Guide to Antique Rug Designs
What Do Collectors Usually Look for in Antique Rug Designs?
Antique Rug Designs - When it comes to artisanal rugs and carpets, there are few things more important than the rug design. After all, the design of a rug or a carpet is what makes it distinct, what makes it unique.
Just as individual taste varies incredibly from person to person, so to does the design of a carpet cary from piece to piece. Because rug weaving is an ancient craft that has been practiced all over the world, the variety of rug designs is as vast as you can imagine.
Design is a central issue - if not the central issue - in rug collecting. It is a key factor in recognizing the type of a rug and placing it within a a historical sequence or development. Rating design quality in critical terms is also considered the mark of a real collector, one who has acquired an "eye."
An understanding of design is important in assessing if a rug is rare or important, or more culturally authentic. It is also critical in determining if a rug is late, simplified, confused, or degenerate, all things that collectors seek to avoid.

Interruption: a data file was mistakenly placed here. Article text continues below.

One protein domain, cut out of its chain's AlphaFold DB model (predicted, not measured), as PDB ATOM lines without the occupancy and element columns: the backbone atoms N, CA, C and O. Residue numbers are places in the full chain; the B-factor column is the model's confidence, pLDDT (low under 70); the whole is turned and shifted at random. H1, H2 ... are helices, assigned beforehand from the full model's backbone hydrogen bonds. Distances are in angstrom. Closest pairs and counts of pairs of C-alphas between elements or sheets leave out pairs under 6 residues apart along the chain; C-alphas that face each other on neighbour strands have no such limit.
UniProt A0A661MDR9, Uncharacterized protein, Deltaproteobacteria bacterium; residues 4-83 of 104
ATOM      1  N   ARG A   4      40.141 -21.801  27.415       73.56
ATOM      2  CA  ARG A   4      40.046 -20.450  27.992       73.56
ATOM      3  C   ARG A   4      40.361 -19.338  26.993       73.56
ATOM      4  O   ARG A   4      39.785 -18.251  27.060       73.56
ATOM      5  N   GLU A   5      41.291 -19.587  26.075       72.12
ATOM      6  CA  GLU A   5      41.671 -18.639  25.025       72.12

Learning About Antique Rug Patterns and Designs
What Antique Rug Designs or Pattern are Right for the Room?
Antique Rug Designs - Determining the style or design for an antique rug or vintage carpet depends on various factors, but knowing the space and applying your own personal preferences will help you determine a suitable rug for your home. Here are some major factors to consider when making your decision:
Traditional Rugs vs. Modern Designs - More traditional designs incorporate well into older homes with more intricate décor while modern design rugs lend themselves to contemporary spaces with simple geometry and an open aesthetic.
Geometric Style Rugs vs. Curve-linear Patterns - Geometric rugs with bold patterns and strong contrasts have a masculine appeal while floral designs> with softer color schemes and less contrast emanate a feminine charm.
Allover Design Rugs vs. Medallion Carpets - People often tend towards symmetry in a room (though certainly that is only a preference). Allover designs make furniture arrangement easy for spaces such as living rooms and libraries. Certain rooms, such as dining rooms, provide the perfect setting for a medallion rug.